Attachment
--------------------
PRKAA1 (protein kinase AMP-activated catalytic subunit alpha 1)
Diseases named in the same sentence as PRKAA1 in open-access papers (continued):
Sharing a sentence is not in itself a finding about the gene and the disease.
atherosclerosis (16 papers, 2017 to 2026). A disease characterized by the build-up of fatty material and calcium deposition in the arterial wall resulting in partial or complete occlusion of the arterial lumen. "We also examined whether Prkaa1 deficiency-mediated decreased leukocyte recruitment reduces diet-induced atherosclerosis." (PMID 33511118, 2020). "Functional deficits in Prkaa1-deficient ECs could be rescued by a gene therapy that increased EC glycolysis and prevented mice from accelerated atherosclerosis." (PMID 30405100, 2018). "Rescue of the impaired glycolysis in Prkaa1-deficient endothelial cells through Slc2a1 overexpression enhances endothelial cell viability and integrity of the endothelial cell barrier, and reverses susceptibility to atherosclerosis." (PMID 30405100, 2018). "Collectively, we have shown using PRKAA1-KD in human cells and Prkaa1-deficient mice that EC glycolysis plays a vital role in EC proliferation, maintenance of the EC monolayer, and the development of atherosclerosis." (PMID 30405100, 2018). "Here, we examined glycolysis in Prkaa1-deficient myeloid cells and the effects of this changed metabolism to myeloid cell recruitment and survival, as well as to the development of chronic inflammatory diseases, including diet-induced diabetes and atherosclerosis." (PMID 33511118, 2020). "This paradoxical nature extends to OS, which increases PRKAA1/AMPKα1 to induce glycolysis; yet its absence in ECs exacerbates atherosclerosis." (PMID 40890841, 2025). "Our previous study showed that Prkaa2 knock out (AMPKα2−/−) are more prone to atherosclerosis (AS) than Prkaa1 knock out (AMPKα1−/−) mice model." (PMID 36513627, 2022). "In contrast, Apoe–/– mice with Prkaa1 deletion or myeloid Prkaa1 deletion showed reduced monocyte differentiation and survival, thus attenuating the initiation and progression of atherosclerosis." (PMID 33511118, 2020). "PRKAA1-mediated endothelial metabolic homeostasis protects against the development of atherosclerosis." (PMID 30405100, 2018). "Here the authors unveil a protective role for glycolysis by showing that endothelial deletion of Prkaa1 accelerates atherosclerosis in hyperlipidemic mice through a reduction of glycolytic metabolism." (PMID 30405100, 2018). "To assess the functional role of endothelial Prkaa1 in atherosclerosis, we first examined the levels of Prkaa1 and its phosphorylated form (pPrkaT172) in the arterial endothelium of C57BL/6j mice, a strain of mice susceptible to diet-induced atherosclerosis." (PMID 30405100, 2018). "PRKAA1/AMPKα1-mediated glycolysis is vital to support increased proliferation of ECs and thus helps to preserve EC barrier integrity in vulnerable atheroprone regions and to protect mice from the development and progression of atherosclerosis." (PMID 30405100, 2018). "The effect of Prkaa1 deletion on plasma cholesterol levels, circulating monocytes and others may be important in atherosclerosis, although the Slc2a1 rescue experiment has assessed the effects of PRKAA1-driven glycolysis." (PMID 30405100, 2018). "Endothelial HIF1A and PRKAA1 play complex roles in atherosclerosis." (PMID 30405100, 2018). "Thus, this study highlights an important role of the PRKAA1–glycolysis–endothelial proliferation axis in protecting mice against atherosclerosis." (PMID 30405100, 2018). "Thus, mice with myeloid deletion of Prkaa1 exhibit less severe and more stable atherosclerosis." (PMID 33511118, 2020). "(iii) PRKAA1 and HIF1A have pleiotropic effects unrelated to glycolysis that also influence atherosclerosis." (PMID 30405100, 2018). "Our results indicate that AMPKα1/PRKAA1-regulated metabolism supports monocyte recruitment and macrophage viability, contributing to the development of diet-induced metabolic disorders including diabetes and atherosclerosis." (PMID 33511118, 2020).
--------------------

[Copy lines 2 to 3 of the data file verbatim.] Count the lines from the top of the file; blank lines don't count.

Diseases named in the same sentence as PRKAA1 in open-access papers (continued):
Sharing a sentence is not in itself a finding about the gene and the disease.